The big money is now going overseas
After a 2-year run in which American equities dominated the investing landscape, the pendulum clearly has begun to swing globally in the second half of 2013.
Big investors are putting their bets in for 2014, and so far it looks like the smart money is heading outside the U.S.
After a two-year run in which American equities dominated the investing landscape, the pendulum clearly has begun to swing globally in the second half of 2013 and more of that is expected in the year ahead.
Institutional investors responding to a Citigroup quarterly poll rated European stocks as the most-favored class, with Asia-Pacific coming in second and U.S. pulling up third.
"One of the biggest surprises was the belief that European equities would generate the best gains in 2014, overtaking the U.S. and emerging markets," Tobias Levkovich, Citi's chief market strategist, said in a note accompanying the survey. "This focus on Europe was fascinating in that this was the first time in the quarterly poll that such results were registered."
The surveys reflect recent money trends: Global exchange-traded funds took in $48.8 billion in the third quarter, while U.S funds attracted $31.5 billion, despite outperforming their counterparts around the world.
Interestingly, the slide away from American stocks came even though most respondents had a favorable view of the U.S. market and economy.
About half said they expected the S&P 500 to close above 1,800 (6 percent above current levels) and some 35 percent projected it to close above 1,850 (9 percent from Monday's trading).
Of course, either of those gains actually would represent a substantial slowdown from 2013's surge of more than 18 percent.
The survey provides at least one clue as to why enthusiasm has eased a bit on U.S. stocks: a slowdown in multiple expansion, or the growth in the price-to-earnings ratio.
Investors found the 2014 corporate earnings estimates of more than 14 percent growth to be too rich, expecting that the actual increase will be closer to 6.6 percent.
"This may reflect margin concerns but it is telling that 60 percent expect small caps to outperform now, representing the almost exact opposite position taken last year at this time," Levkovich said.
As far as other sectors, financials and industrials are expecting to perform best, while big dividend-payers are likely to be out of favor as interest rates increase.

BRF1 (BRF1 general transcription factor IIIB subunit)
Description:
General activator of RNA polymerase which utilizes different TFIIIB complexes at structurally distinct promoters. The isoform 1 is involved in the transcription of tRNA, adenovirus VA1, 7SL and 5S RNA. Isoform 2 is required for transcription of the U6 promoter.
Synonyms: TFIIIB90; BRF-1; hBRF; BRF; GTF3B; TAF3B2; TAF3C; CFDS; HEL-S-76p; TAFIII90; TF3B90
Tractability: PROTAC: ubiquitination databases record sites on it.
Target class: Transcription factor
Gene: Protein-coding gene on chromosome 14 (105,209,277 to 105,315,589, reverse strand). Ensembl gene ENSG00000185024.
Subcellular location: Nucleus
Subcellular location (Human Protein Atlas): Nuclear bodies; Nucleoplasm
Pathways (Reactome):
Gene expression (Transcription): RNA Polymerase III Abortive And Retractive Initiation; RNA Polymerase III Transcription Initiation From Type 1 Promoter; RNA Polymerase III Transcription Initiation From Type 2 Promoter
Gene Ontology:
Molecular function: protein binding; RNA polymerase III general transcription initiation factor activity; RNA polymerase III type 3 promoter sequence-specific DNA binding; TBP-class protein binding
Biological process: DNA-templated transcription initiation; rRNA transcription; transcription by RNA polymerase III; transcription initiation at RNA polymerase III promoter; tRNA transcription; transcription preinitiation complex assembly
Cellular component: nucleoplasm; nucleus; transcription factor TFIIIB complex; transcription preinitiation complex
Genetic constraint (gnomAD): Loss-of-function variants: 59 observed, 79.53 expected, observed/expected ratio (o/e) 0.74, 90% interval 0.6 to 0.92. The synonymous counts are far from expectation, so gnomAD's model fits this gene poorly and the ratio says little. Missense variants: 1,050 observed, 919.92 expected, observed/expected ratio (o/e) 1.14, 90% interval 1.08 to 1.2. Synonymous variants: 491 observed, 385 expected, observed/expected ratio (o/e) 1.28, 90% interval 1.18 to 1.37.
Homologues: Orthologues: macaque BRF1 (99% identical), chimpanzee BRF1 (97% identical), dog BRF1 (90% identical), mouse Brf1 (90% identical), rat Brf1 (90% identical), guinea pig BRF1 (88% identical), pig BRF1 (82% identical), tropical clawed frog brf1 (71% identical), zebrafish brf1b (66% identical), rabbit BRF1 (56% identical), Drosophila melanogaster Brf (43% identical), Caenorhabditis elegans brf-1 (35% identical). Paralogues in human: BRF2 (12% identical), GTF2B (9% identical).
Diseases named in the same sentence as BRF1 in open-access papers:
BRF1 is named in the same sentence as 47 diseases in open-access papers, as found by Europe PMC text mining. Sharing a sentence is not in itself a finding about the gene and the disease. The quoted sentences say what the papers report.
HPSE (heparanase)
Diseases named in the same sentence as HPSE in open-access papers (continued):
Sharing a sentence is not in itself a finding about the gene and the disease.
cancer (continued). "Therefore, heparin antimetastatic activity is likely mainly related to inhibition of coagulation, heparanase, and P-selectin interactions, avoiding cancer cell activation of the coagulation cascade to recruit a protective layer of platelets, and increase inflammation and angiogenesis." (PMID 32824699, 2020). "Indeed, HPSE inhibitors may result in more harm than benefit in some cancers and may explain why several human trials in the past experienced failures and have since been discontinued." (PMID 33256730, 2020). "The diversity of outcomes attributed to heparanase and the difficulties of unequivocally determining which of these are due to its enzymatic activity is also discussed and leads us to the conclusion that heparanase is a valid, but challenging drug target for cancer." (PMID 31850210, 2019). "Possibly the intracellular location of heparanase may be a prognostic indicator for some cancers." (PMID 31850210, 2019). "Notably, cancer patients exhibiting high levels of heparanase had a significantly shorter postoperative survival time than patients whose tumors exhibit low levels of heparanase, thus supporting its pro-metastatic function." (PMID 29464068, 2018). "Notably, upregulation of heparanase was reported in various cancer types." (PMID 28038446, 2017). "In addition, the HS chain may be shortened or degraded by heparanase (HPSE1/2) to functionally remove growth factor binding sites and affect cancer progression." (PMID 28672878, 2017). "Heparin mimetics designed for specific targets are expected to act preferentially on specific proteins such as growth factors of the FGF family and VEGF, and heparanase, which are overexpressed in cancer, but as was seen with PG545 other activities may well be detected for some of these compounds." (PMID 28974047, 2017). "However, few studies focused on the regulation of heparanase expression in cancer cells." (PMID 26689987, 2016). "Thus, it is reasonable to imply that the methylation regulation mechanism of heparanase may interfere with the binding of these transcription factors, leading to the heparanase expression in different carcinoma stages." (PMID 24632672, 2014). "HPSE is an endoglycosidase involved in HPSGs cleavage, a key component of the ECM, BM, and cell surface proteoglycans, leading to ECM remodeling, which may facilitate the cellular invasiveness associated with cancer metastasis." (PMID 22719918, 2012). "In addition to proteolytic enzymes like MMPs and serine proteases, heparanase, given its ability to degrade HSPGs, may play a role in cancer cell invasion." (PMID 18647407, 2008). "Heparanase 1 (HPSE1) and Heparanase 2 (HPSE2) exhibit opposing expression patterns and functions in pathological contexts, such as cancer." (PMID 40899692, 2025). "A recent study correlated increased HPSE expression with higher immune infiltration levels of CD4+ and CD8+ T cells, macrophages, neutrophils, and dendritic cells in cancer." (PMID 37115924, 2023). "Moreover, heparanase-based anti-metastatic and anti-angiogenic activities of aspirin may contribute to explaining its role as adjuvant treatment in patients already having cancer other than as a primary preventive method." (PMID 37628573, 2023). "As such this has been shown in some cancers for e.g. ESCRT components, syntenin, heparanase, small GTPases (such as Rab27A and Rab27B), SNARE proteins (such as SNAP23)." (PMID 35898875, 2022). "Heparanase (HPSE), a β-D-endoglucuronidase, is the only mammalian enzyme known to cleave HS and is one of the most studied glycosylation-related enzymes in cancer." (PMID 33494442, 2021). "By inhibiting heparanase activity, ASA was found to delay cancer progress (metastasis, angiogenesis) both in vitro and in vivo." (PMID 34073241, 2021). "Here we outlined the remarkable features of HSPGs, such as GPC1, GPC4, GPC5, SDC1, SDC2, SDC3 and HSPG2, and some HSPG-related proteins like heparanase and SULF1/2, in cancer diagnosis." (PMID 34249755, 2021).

Large investors expect benchmark U.S. rates to climb past 3 percent next year, a level where they also forecast growth in gross domestic product.
Though the survey did not address the issue, another factor likely tempering U.S. enthusiasm is the unwinding of the Federal Reserve's bond-buying program known as quantitative easing. The central bank is expected to begin pulling back the $85 billion a month program either late this year or early in 2014.
Consequently, institutional investors were clear on the two least-favored respective asset classes: Commodities and bonds.
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excess liquidity caused by over ten trillion $ in global money printing, combined with world-wide interest rate suppression, has skewed and perverted the normal flows of currencies and markets. the hot money is now off to create an international asset bubble to rival the one now firmly in place in the U.S.
at least we will all be in the same boat together when it comes down to sink-or-swim time in 2014-2015. i doubt they have given much thought to life jackets or life boat seating accommodations ...
So we can conclude that our Government led by fearless leader empty headed Obozo and the Queen Yelen will be printing money hand over fist in order for the really rich folk to invest overseas. Overseas meaning Not in our Country!
i'm seeing this thru my company 401K mutual funds.
the corporate "owner" is a britan corporation. with sister comapnies in england and belgium - as well as us here in usa - we have mutual funds to pick from that are largely international in flavor.
the funds have done very well the past few years. but so has most anything else. the tide rises all boats so they say.
the key is when everything crashes. who hits the bottom first?
Only a few months ago, much of the big money was running to safety here in US investments...
In a month or two it may be the BRIC Countries?
Couple years back Commodities and PMs were the rage..
If action picks up in the Pacific Rim....A run back on Asian stocks will be the soup du jour...
Most of these locations are being propped by Central Banks or the IMF...
Just choose your investments wisely, with and eye on future events.
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